Peel, baker’s

Baker's peel charged with breadloaves (Period)

Baker’s peel charged with breadloaves (Period)

A baker’s peel, or baker’s paddle, is a long-handled wooden spatula, used for placing bread into (and taking it out of) ovens.  It is therefore often shown with manchets, or breadloaves, on the paddle.  The baker’s peel is a period charge, found in the canting arms (Italian pala) of Palazolo, mid-15th C. [Triv 281].  Its default orientation is palewise, paddle to chief [Parker 450].  See also oar, spade.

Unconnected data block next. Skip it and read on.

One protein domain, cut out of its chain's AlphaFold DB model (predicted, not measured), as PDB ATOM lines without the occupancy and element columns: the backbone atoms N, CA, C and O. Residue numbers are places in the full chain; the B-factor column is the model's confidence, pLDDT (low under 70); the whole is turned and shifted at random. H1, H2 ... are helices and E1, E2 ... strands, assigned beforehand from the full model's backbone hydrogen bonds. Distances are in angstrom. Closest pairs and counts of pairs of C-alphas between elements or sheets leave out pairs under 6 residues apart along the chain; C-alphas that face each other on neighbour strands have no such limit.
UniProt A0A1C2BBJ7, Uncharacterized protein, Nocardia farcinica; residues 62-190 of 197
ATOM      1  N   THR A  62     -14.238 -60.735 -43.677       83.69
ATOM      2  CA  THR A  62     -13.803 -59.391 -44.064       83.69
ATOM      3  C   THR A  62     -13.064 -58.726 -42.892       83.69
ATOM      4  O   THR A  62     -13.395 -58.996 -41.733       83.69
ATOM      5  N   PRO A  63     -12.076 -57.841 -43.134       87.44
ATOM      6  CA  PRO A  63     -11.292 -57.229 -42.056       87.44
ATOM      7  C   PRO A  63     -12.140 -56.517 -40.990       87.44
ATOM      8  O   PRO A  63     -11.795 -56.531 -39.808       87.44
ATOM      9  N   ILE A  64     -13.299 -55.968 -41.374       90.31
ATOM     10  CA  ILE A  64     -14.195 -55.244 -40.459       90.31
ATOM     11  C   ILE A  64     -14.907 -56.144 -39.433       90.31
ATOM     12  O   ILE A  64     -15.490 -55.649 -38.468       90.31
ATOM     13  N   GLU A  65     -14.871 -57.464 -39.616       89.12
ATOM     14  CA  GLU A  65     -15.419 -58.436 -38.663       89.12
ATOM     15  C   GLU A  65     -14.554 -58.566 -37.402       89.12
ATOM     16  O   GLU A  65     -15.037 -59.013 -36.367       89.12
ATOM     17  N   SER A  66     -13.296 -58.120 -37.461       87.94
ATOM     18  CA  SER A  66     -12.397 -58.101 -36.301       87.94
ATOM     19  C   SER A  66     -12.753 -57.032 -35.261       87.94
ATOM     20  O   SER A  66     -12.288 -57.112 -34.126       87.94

Giacomo Fornerigo bears: Or, a baker’s peel bendwise sinister sable charged with three loaves of bread Or sustained by an arm embowed issuant from sinister proper vested sable, a chief rayonny gules.

Rowena Longstrider bears: Purpure, a cooking pot between a mascle of four baker’s paddles, heads to chief argent.

Tomas de Courcy bears as a badge: On a baker’s peel vert three plates.

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